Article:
THE ONLY NATIVE
to win a war
against the us army.
Beginning in 1866, the Oglala, Cheyenne, and Arapaho,
led by Chief Red Cloud, fought to protect their traditional
hunting grounds from gold miners and prospectors.
ABOUT THE SHIRT
"Red Cloud's War," as it became known, ended after the US Army suffered a devastating defeat in battle and agreed to Red Cloud's demands. In 1868, the two sides met at Fort Laramie and signed a treaty establishing the Great Sioux Reservation. The peace was not without problems. So in 1870, Red Cloud made the first of several trips to Washington, DC to meet with President Ulysses S. Grant. In preparation for his journey, the Lakota Sioux nation presented him with a shirt of great spiritual meaning and importance. Each element of the shirt had a special significance to the Lakota intended to impart “sacred powers” to the “Wicasa Itancan” (leader of men). It was believed the shirt would give Red Cloud the collective power of all of his people and protect him on his journey.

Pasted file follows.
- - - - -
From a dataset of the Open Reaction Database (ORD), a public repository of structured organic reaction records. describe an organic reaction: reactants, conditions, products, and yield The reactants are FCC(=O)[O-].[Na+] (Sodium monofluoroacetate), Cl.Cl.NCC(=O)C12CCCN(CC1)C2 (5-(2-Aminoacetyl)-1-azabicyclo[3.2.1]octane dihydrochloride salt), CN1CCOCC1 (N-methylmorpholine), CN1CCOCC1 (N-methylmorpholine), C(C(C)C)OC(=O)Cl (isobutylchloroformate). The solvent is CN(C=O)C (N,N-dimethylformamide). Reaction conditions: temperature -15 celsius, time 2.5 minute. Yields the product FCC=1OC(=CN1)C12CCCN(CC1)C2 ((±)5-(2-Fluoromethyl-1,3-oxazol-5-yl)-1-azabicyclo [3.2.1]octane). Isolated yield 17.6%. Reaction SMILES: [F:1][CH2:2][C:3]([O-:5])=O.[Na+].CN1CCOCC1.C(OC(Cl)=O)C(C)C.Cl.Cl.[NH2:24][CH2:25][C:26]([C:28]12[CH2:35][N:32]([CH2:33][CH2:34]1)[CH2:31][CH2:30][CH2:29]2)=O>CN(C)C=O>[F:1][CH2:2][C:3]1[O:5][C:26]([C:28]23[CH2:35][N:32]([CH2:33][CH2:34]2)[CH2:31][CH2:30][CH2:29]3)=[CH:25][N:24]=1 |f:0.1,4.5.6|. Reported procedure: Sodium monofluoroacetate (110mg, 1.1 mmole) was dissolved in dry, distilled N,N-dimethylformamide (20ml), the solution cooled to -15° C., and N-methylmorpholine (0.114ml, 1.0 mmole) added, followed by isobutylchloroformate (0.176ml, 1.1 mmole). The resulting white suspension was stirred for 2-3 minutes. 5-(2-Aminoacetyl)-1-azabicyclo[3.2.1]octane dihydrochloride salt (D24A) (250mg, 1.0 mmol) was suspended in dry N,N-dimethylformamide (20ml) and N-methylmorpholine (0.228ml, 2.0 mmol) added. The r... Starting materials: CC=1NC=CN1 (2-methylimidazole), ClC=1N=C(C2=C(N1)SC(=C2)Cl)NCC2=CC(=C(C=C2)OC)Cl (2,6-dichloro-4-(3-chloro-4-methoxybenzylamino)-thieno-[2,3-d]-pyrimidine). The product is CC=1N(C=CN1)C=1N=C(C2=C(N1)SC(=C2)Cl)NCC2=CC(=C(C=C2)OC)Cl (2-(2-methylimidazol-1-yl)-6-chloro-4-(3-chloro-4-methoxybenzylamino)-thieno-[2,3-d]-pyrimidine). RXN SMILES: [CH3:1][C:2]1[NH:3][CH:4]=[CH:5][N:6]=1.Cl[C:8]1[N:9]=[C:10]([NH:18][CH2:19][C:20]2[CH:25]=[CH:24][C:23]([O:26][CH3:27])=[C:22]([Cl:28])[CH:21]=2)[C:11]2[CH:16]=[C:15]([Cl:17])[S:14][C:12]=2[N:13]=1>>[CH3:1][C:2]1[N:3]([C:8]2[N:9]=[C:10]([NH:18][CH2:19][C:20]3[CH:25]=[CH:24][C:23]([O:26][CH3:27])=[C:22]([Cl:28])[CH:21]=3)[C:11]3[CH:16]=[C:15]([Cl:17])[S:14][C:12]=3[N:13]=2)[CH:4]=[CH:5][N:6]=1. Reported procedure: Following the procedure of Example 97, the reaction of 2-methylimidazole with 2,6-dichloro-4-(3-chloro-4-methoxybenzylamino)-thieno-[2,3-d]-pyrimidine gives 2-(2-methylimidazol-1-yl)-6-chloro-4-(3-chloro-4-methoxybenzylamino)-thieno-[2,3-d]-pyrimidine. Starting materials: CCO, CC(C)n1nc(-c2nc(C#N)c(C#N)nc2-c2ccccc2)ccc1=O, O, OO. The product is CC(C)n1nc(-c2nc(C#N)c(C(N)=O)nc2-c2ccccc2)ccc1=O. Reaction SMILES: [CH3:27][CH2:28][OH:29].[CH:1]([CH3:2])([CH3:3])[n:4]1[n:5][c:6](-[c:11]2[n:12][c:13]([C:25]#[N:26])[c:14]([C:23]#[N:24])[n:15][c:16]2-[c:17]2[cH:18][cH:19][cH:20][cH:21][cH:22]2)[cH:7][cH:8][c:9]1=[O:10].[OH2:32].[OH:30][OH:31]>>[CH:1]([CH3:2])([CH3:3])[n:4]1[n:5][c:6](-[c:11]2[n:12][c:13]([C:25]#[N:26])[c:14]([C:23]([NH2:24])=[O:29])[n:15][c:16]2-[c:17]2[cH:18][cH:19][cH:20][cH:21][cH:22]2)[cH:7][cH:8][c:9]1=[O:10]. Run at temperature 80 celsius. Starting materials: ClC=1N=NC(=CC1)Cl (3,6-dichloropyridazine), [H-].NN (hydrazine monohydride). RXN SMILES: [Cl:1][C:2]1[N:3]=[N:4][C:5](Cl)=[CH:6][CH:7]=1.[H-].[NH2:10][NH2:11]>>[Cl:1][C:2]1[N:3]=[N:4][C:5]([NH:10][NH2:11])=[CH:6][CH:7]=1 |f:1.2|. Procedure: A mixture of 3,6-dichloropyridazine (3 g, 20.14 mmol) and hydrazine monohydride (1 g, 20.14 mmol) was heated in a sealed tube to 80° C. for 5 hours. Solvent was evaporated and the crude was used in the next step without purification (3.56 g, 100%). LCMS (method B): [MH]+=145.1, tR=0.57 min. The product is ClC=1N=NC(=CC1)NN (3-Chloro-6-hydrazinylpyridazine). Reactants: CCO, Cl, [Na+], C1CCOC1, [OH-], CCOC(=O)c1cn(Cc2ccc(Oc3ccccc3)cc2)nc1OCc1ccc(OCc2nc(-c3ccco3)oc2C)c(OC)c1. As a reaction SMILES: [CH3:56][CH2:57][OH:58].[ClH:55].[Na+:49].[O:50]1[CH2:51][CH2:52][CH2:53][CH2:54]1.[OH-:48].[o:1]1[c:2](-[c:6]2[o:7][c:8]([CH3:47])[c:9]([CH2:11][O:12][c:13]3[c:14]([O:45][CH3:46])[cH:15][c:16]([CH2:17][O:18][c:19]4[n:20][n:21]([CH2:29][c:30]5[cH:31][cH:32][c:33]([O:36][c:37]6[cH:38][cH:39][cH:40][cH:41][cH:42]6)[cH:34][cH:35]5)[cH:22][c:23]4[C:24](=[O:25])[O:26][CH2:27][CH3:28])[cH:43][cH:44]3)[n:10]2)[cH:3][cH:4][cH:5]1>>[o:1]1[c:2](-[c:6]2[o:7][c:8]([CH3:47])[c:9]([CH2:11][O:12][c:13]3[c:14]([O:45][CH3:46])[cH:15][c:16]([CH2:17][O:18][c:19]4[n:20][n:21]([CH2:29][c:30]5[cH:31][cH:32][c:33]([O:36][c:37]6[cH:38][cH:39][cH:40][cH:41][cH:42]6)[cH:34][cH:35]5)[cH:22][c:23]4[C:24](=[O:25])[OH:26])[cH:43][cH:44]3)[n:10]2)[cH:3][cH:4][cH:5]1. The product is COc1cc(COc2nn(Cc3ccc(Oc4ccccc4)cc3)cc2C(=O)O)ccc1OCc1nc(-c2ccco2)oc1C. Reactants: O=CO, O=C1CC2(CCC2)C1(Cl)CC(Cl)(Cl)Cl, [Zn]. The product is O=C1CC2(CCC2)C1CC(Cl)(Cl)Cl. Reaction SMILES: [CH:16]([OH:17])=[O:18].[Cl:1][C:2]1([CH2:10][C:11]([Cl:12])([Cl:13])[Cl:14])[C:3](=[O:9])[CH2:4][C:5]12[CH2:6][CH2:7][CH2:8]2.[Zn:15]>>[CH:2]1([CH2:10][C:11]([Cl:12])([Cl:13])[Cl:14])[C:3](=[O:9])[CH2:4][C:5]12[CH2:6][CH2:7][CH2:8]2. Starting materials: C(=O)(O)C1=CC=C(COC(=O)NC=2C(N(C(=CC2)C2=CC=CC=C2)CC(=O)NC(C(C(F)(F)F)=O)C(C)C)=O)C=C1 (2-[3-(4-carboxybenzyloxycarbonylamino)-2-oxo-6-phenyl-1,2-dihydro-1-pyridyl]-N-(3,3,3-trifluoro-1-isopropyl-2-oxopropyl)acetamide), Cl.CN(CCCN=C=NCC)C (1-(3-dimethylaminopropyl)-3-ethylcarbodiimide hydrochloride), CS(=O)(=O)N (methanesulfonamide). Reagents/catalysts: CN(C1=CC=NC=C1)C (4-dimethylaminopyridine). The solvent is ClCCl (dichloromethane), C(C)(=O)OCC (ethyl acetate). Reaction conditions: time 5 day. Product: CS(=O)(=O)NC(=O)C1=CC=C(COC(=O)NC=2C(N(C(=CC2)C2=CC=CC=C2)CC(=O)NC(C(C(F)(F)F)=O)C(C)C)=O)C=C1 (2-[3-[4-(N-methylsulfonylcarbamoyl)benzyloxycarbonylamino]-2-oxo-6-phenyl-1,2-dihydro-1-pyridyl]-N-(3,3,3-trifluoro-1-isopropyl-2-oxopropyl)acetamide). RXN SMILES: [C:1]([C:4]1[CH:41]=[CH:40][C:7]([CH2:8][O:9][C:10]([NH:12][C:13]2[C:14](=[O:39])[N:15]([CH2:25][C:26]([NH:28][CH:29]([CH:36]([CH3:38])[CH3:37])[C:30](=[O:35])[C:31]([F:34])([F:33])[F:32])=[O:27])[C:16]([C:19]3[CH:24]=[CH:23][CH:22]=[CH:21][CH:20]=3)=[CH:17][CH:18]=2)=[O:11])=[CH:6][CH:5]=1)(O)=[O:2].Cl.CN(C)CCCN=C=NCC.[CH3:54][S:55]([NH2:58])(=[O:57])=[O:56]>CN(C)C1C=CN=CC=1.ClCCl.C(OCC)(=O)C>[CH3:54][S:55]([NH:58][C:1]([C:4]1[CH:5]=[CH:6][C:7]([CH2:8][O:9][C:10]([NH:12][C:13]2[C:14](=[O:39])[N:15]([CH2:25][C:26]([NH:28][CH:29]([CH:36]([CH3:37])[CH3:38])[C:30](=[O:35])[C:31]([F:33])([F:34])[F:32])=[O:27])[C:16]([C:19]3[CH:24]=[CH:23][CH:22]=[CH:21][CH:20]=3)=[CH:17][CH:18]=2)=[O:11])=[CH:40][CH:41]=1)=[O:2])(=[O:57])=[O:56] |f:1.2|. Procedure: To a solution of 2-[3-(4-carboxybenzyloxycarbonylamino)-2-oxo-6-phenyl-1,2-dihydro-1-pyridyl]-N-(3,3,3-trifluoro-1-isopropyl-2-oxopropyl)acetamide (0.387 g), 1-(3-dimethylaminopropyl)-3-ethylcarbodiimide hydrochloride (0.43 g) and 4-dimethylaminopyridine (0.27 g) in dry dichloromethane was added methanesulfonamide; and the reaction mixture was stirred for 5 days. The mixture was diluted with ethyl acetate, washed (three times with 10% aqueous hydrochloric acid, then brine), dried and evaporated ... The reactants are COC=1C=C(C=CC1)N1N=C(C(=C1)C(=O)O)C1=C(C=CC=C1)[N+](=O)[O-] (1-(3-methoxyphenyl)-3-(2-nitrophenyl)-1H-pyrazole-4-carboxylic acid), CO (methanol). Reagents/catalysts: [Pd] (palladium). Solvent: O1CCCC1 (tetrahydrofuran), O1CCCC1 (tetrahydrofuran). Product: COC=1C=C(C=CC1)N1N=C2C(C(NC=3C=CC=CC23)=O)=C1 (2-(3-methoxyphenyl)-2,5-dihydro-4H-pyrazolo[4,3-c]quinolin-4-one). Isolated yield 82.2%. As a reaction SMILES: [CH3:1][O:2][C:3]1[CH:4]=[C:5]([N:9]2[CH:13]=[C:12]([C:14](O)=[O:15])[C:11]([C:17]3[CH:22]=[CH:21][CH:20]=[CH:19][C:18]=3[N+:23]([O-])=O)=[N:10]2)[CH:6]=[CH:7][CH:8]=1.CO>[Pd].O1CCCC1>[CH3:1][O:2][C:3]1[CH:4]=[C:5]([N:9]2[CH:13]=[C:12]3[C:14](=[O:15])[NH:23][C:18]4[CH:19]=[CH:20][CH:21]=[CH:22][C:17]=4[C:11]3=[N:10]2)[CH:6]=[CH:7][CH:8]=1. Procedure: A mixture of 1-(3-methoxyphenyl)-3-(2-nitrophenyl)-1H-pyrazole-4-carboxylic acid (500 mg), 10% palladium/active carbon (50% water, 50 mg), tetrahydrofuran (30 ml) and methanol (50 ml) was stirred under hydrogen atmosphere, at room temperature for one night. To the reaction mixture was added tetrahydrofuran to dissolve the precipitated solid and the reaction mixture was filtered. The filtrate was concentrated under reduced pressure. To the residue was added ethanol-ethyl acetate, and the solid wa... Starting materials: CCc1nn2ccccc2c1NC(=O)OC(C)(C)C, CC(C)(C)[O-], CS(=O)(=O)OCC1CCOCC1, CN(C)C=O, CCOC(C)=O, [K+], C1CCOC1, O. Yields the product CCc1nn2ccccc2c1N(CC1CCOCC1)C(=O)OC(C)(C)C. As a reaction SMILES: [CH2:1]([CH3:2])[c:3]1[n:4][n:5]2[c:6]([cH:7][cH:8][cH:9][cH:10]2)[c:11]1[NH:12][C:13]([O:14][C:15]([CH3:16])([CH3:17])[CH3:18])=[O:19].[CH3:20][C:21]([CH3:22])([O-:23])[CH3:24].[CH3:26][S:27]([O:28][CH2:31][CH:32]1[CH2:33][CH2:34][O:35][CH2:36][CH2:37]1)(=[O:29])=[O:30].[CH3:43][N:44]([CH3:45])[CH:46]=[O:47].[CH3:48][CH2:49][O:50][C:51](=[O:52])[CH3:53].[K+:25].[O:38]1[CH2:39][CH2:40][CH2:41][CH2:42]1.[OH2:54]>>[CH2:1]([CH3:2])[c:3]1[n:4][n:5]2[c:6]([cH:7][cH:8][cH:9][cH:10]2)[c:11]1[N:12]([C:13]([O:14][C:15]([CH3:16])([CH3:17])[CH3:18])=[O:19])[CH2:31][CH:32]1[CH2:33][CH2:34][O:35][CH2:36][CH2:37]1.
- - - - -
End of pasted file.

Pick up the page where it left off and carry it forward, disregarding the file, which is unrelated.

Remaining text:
The Lakota also hoped that a shirt of such complexity and beauty would inspire awe among the white men he would meet. It served its purpose. During his time in Washington, DC and, later, in New York City, Red Cloud's stature and eloquence impressed all who met him. And since Red Cloud was the sole chief with a leadership shirt, the government photographer asked that other Native American leaders including American Horse, Little Wound, Touch-the-Clouds, Young-Man-Afraid-of-His-Horse and Woman's Dress be photographed wearing the shirt. Upon returning home, Red Cloud never led his warriors into battle again. For the rest of his life, he continued to work for his people. He died peacefully in his sleep in 1909 at the ripe old age of 88. His remains are buried at a school named after him for his love of the Lakota people to educate them in the way of peace. As for the sacred shirt, it was misplaced on Red Cloud's return trip to the reservation and finally rediscovered among unclaimed baggage in Minnesota. Too late to be returned to Red Cloud, the shirt was placed on permanent display at the Buffalo Bill Center of the West in Cody, Wyoming.